With latest milestone in hand, Brouwer eyes postseason with Panthers

Troy Brouwer chalks it up to timing for his NHL chance, but it's postseason prowess that's helped him get to 800 regular-season games.

With latest milestone in hand, Brouwer eyes postseason with Panthers

Florida Panthers forward Troy Brouwer skated in his 800th career regular-season game on New Year’s Eve, a milestone he was stoked to achieve considering he waited until the seventh round (214th overall) to be chosen in the 2004 NHL Draft.

He became only the eighth player from his draft year to play in 800 games and the list he joined is impressive. The seven players who preceded him include Alex Ovechkin, Andrew Ladd, Travis Zajac, Evgeni Malkin, Blake Wheeler, Mike Green and David Krejci. All but Krejci, who was chosen in the second round, were first-round selections.

“That’s a pretty good list,” said the 33-year-old right wing, who was drafted by the Chicago Blackhawks. “Those little milestones are fun to achieve, especially for a guy who was happy to play one game, then 10 games, then 100. It’s not lost on me.”

While players like Ovechkin and Ladd were in rookies in the NHL in 2005-06, Brouwer returned to junior with the Moose Jaw Warriors as a 20-year-old overager. He enjoyed a strong 49-goal, 102-point season to not only win the Bob Clarke Trophy as the WHL’s leading scorer  but he helped the Warriors advance to their first league final in club history.

After two more seasons in the AHL Brouwer finally won a roster spot with the Blackhawks.

“When people ask me why I’m in the NHL I tell them timing had a lot to do with it,” Brouwer said. “There were a lot of players better than me but Chicago needed a player like me at that time. You get an opportunity and run with it.”

Brouwer did run with it. In his first full season, he was part of a young Blackhawks team that advanced to the 2008-09 Western Conference Final. In his second year in Chicago, the he and the Blackhawks celebrated the team's first Stanley Cup Championship since 1961.

Brouwer earned plenty of fans for the way he performed in the 2010 Stanley Cup Final. It was an emotional time because his father, Don, suffered a brain aneurysm late in the regular season.

The son, however, honoured his dad with a two-goal performance in the Blackhawks' win in the opener of the final against the Philadelphia Flyers.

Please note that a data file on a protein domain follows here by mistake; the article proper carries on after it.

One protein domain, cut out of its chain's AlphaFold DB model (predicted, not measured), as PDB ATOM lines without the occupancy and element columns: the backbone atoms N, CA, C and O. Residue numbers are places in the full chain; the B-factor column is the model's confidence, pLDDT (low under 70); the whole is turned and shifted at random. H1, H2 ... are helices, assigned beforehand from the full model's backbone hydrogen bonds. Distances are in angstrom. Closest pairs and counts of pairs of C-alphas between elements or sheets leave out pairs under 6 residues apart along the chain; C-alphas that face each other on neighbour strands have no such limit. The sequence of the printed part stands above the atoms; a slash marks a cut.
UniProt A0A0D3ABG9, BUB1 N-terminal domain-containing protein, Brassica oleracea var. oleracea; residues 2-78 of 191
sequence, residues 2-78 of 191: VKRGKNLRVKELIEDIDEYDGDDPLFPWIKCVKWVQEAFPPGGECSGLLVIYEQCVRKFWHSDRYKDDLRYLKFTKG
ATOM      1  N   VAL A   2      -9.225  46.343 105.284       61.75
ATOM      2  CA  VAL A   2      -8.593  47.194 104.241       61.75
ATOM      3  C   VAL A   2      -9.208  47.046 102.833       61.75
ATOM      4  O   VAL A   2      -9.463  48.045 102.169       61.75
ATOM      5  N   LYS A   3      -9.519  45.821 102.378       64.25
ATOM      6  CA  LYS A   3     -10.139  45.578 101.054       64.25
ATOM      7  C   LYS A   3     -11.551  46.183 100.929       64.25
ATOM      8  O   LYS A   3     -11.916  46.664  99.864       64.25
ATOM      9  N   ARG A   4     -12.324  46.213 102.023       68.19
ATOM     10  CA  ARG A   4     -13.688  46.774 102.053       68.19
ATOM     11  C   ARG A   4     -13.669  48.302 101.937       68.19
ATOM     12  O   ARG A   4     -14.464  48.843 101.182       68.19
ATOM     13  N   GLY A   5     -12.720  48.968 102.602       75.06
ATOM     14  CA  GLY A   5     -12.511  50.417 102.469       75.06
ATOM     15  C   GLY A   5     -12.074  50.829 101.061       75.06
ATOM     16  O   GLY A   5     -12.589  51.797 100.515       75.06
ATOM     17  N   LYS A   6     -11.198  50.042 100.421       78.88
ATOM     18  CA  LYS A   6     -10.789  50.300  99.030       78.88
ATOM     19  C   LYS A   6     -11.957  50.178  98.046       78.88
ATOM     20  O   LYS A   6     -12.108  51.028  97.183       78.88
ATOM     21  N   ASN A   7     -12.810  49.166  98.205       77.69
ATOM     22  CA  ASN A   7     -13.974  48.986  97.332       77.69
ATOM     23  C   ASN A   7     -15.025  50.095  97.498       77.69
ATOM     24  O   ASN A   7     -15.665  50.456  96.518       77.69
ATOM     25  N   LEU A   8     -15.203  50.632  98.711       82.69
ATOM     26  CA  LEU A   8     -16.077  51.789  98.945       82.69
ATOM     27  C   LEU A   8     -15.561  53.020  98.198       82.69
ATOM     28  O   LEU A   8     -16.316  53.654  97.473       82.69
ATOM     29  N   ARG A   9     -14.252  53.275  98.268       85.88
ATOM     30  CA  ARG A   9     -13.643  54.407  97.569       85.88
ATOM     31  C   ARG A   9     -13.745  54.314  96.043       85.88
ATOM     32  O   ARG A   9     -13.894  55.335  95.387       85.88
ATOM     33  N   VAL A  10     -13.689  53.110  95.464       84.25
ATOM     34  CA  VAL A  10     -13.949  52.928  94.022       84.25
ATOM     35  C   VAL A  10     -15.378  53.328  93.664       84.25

Don is doing fine nine years later and the younger Brouwer now cherishes the long playoff runs he enjoyed early in his career. He has made it back to a conference final only once, with the St. Louis Blues in 2015-16.

“That’s why you work so hard in the regular season  to get into the playoffs,” said the North Delta, B.C. native, who has played in 102 playoff games. “How you perform in the playoffs often defines you as a player.”

Last year, in his second season with the Calgary Flames, Brouwer missed the playoffs for only the second time since his junior days. On the first occasion, the sting was reduced when he was invited to play for Canada at the 2014 World Championship. But his offseason began way too early eight months ago.

“It was not fun,” he said. “I’m a competitive guy and I want the opportunity to compete for a Stanley Cup and when you don’t have that opportunity it’s tough.”

The Panthers are no shoo-in for the postseason, but they have been on an upswing recently with six wins in their past eight games.

“For me, my focus is to get this team back into the playoffs,” Brouwer said.

In South Florida, Brouwer was reunited with Panthers general manager Dale Tallon, who was running the Blackhawks when the club selected him 14 ½ years ago.

This also is the first time the hard-nosed Brouwer has avoided wintry climates after previous stops in his career in Chicago, Washington, St. Louis and Calgary.

“Love it,” he said when asked about his new hockey home. “It’s been an easy transition. My daughter’s school is three, four blocks away. I skateboard with her to school. She rides her scooter.

“I have a coffee outside every morning, wear shorts and sandals to practice. The only downside is being so far away from family back in B.C.”